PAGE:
TQ: What sort of research did you do for The Laird of Duncairn?
Craig: Beyond brushing up on Scottish history, I really focused on researching a mythology that wasn’t just a retelling of the Irish fairy courts. Scottish mythology is a hybrid of the Celtic and the Norse, and I found the tales from the Orkney and Shetland islands fascinating and fresh. So I used those where I could and plan to use more in the future.
TQ: In The Laird of Duncairn who was the easiest character to write and why? The hardest and why?
Craig: Edmond Glover, because he’s a buffoon. Everyone else has a lot more substance; Glover is blindly driven by his own obsessions. I hope that doesn’t say too much about me. :) The hardest was Effie because of the need to balance her personal growth with her need to serve the story.
TQ: Which question about The Laird of Duncairn do you wish someone would ask? Ask it and answer it!
Craig: How many dresses does Effie ruin during the book? The answer is just 4, I think, but it might feel like more. Her curiosity gets her into a lot mischief, and those dresses weren’t exactly designed for crawling through caves or crashing through trees!
TQ: Give us one or two of your favorite non-spoilery quotes from The Laird of Duncairn.
“The fey will do anything to protect their substance. Unfortunately, the queen has more men and more bullets.”
Effie smiled, but her tone held sorrow in it. “I spent my childhood hunted by the queen’s minions, casting about for a home and a family. To be called a romantic is to admit I am part of a dying race.”
TQ: What's next?
Craig: I’ve finished the rough draft of book II of the Fey Matter series and am about to start editing and revising it. I hope to have it out by the start of next year, and then a third book shortly after that. I’ve also started plotting out a contemporary mystery series set in a small town in the Pacific Northwest. I want it to have the feel of The Dresden Files meets Midsomer Murders.
TQ: Thank you for joining us at The Qwillery.
Craig: Thank you for hosting me! These were fun questions!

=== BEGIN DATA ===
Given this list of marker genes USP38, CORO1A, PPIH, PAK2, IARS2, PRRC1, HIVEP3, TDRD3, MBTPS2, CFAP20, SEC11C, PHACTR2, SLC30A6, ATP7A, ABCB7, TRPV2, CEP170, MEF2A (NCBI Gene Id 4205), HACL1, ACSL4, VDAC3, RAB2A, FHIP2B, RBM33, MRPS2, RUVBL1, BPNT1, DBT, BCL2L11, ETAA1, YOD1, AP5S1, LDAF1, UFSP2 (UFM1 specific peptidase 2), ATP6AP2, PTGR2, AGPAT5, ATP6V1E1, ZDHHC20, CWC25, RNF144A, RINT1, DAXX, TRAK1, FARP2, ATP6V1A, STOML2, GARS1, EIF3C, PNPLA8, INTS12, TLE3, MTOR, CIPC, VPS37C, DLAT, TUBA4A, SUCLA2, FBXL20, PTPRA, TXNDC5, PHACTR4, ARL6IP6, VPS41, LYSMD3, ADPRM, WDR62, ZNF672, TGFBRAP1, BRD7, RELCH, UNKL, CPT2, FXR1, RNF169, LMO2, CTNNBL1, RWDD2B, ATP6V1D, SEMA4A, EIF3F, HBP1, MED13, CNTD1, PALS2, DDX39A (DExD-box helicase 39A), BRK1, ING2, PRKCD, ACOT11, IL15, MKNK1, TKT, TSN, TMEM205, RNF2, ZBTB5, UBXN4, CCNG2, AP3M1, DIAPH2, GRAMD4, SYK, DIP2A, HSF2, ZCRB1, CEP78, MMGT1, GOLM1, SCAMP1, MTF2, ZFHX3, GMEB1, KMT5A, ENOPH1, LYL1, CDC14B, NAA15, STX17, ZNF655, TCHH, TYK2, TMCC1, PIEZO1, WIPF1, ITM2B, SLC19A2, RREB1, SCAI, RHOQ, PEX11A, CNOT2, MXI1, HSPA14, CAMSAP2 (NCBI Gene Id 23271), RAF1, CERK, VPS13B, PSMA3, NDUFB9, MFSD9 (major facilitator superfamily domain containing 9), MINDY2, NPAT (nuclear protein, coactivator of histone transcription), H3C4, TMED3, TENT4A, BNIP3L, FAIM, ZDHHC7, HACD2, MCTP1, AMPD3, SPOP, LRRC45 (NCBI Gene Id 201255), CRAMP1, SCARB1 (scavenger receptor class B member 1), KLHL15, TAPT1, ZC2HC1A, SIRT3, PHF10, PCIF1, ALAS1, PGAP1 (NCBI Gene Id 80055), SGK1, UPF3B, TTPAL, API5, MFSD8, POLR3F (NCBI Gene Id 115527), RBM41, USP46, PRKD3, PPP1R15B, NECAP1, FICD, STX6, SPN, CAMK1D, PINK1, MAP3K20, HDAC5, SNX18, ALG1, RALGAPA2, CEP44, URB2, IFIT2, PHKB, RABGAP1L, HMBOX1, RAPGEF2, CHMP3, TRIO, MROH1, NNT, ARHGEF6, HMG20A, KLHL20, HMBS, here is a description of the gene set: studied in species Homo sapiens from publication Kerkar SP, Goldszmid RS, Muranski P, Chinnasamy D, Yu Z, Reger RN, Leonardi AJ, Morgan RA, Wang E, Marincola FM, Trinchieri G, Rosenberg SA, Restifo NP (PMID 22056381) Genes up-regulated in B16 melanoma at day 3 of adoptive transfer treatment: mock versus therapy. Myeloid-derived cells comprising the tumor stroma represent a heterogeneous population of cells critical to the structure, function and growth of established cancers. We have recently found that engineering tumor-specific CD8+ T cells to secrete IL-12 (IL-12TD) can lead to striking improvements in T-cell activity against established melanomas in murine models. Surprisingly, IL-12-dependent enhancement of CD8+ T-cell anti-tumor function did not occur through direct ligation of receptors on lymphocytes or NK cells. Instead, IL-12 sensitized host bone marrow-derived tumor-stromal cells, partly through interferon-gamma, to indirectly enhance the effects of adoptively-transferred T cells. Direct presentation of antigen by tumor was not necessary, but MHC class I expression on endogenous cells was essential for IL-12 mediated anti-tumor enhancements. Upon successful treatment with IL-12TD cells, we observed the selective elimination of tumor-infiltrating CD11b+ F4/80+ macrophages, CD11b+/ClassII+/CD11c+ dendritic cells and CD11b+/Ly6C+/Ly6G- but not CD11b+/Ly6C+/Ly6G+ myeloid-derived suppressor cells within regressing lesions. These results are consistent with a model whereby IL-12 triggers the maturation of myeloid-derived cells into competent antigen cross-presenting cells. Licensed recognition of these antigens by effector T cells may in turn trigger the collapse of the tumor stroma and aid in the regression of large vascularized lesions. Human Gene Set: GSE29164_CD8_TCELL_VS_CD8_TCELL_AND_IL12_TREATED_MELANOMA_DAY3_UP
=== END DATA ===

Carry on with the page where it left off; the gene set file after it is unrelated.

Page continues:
The Laird of Duncairn
A Fey Matter Novel 1
City Owl Press, May 2, 2017
Trade Paperback, 344 pages
City Owl Press, May 16, 2017
eBook,3 44 pages
The year is 1882 Scotland, and the auld alliance betwixt king and fey has long been forgotten. Men of science, backed by barons of industry, push the boundaries of technology. When Sir Walter Conrad discovers a new energy source, one that could topple nations and revolutionize society, the race to dominate its ownership begins. But the excavation and use of this energy source will have dire consequences for both humans and fey. For an ancient enemy stirs, awakened by Sir Walter’s discovery.
Outcast half-fey Effie of Glen Coe is the Empire’s only hope at averting the oncoming disaster. Effie finds herself embroiled in the conflict, investigating the eldritch evil spreading throughout the Highlands. As she struggles against the greed of mighty lords and to escape the clutches of the queen’s minions, her comfortable world is shattered. Racing to thwart the growing menace, she realizes the only thing that can save them all is a truce no one wants.
Craig Comer is the author of the gaslamp fantasy novel THE LAIRD OF DUNCAIRN and co-author of the mosaic fantasy novel THE ROADS TO BALDAIRN MOTTE. His shorter works have appeared in several anthologies, including BARDIC TALES AND SAGE ADVICE and PULP EMPIRE VOLUME IV. Craig earned a Master’s Degree in Writing from the University of Southern California. He enjoys tramping across countries in his spare time, preferably those strewn with pubs and castles.Website